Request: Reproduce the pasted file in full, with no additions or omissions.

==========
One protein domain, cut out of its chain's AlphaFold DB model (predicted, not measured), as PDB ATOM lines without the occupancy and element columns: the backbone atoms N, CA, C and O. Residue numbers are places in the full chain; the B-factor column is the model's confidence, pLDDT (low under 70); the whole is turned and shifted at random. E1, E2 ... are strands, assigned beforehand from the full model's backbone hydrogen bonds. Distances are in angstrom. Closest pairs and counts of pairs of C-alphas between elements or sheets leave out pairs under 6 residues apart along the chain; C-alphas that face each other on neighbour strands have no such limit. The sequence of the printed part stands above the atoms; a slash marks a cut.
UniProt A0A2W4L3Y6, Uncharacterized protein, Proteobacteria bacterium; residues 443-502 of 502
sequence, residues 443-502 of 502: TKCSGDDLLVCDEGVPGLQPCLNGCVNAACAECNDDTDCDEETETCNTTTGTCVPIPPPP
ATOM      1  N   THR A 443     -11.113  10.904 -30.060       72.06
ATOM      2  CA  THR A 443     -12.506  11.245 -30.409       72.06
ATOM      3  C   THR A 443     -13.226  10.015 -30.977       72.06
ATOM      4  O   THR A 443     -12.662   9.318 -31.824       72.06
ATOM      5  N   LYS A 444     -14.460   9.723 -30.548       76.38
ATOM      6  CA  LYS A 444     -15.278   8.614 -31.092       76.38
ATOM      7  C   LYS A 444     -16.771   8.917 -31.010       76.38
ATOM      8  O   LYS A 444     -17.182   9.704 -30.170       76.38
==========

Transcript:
One protein domain, cut out of its chain's AlphaFold DB model (predicted, not measured), as PDB ATOM lines without the occupancy and element columns: the backbone atoms N, CA, C and O. Residue numbers are places in the full chain; the B-factor column is the model's confidence, pLDDT (low under 70); the whole is turned and shifted at random. E1, E2 ... are strands, assigned beforehand from the full model's backbone hydrogen bonds. Distances are in angstrom. Closest pairs and counts of pairs of C-alphas between elements or sheets leave out pairs under 6 residues apart along the chain; C-alphas that face each other on neighbour strands have no such limit. The sequence of the printed part stands above the atoms; a slash marks a cut.
UniProt A0A2W4L3Y6, Uncharacterized protein, Proteobacteria bacterium; residues 443-502 of 502
sequence, residues 443-502 of 502: TKCSGDDLLVCDEGVPGLQPCLNGCVNAACAECNDDTDCDEETETCNTTTGTCVPIPPPP
ATOM      1  N   THR A 443     -11.113  10.904 -30.060       72.06
ATOM      2  CA  THR A 443     -12.506  11.245 -30.409       72.06
ATOM      3  C   THR A 443     -13.226  10.015 -30.977       72.06
ATOM      4  O   THR A 443     -12.662   9.318 -31.824       72.06
ATOM      5  N   LYS A 444     -14.460   9.723 -30.548       76.38
ATOM      6  CA  LYS A 444     -15.278   8.614 -31.092       76.38
ATOM      7  C   LYS A 444     -16.771   8.917 -31.010       76.38
ATOM      8  O   LYS A 444     -17.182   9.704 -30.170       76.38